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A Raid on Nothing: Genre and Polanski’s Cul-de-sac




By Matthew Sorrento.

Knife in the Water was a rare kind of debut. The 1962 Polish film brought Roman Polanski international acclaim, earning him an Academy Award nomination and a spot on the cover of Time magazine, where the release represented a new wave of foreign cinema. The accolades were well deserved, since Knife commits to character development while extending minimalist suspense. The endeavor was decidedly non-Hollywood but, in its own way, high concept. Its setting – a sailboat moving about a Polish lake over a weekend – may seem scaled-down but is an extended canvas for character development. After a series of experimental shorts (collected on Disc Two of the Criterion Collection’s 2003 releaseof Knife) Polanski entered the feature narrative with youthful sprite and surprising control.

Although the results suggest otherwise, Polanski felt stifled by the state-controlled Polish film system and left for Western Europe. In London, with the help of producer Gene Gutowski, Polanski geared his next project toward the horror market. Repulsion (also availablefrom Criterion) is a quasi-psycho thriller in the wake of Hitchcock’s Psycho and Michael Powell’s Peeping Tom. Both influential features give equal weight to plot and psychology, while revising the haunted house motif into the haunted mind, in a subjective tone. (Hitchcock’s film begins in the original territory and owes something to the wit of Robert Wise’s The Haunting and its source novel, by Shirley Jackson). Polanski brings the haunted mind from its gothic origins to Powell’s territory: the contemporary European city. There, Polanski created suspense in unlikely settings.

Genre never left Polanski, as his up-to-date resume shows. Cul-de-sac, his 1966 follow-up to Repulsion, fuses tradition with the filmmaker’s roots. Through behind the Iron Curtain, at Poland’s film school at Lodz, Polanski had the rare privilege of studying American films. The institute accessed Hollywood works during a thaw in Soviet regulation after Stalin’s death. The American classics were available to instruct students in technique for them to promote socialist ideals and the worker’s plight. Polanski’s exposure to classic American cinema kept genre forefront in his mind. He uses tradition to frame common territory while communicating contemporary ideas. In Cul-de-sac, written by Polanski and Gérard Brach, the filmmaker aligns his approach with the experimental absurdism of his earlier works. Now availablefrom the Criterion Collection, where it joins Knife and Repulsion, Cul-de-sac offers further understanding of Polanski’s relationship to tradition and style.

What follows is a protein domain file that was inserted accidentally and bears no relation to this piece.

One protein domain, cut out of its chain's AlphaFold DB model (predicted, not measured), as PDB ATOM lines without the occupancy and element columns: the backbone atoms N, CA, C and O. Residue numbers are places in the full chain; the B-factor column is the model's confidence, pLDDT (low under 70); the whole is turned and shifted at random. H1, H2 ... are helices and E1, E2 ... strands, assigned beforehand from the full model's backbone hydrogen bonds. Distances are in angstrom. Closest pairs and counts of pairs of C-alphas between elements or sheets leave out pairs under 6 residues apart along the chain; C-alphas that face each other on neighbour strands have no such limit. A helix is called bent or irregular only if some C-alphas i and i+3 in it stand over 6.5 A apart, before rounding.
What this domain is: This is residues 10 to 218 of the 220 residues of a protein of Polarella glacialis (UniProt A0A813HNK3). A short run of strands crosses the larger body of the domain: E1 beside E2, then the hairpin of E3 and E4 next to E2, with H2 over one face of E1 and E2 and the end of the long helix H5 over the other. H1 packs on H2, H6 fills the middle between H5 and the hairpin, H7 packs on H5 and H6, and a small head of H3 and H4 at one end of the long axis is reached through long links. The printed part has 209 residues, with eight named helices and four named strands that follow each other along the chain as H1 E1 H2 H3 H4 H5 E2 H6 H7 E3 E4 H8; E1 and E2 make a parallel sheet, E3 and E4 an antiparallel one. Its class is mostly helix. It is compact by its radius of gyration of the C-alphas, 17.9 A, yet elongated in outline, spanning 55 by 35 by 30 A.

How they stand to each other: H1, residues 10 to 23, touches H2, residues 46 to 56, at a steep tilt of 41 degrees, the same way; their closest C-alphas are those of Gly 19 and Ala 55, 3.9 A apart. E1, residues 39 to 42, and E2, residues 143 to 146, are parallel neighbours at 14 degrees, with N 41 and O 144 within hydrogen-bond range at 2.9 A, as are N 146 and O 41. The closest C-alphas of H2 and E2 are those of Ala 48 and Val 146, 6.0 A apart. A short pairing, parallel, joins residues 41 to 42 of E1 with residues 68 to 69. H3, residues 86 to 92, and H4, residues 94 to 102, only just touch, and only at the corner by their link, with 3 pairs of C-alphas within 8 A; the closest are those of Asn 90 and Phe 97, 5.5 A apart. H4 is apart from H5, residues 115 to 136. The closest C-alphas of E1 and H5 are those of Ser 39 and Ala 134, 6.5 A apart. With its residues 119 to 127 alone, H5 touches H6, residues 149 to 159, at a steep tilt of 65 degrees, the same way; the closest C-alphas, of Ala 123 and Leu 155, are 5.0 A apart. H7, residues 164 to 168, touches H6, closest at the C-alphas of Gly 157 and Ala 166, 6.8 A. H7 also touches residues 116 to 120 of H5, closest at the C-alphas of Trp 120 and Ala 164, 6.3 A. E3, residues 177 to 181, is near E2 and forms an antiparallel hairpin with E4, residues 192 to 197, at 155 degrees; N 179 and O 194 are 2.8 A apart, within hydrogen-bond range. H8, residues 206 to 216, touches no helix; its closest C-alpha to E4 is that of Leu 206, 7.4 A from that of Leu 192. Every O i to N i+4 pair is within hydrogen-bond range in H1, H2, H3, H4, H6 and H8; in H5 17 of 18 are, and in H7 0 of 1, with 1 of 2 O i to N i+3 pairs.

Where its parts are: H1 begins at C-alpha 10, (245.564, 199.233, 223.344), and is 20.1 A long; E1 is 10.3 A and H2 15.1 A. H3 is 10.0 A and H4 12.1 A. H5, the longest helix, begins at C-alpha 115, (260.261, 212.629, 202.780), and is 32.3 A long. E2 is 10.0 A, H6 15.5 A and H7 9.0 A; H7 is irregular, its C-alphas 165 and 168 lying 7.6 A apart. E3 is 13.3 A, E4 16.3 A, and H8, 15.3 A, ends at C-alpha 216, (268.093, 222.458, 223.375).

Immediately, the film reveals Polanski’s eye for minimalism, employed so well in his earlier features. The removed location of Holy Island in Northumberland seems idyllic at first, before we learn that the relationship between George (a prissy Donald Pleasence) and Teresa (Françoise Dorléac) is routine, mundane. Entering their space is Dickie (Lionel Stander), a gangster Americain with a gravelly voice more humorous than menacing. (Close your eyes and his words channel Saturday morning cartoons from the era.) His car has broken down not far from the homestead, where his partner (a nebbishy Albie played by Samuel Beckett-performer Jack MacGowran) awaits, dying. While recalling the unwelcome visitors in Pinter’s The Birthday Party, Dickie’s arrival reflects the popular gangster-invasion motif of Hollywood’s golden age. The subgenre takes the gangster away from his own rise-and-fall tale, the one popularized by Little Caesar and continued by The Public Enemy and Scarface. Instead, he departs the milieu of urban corruption for the countryside, to enforce his rule-bound system on innocents.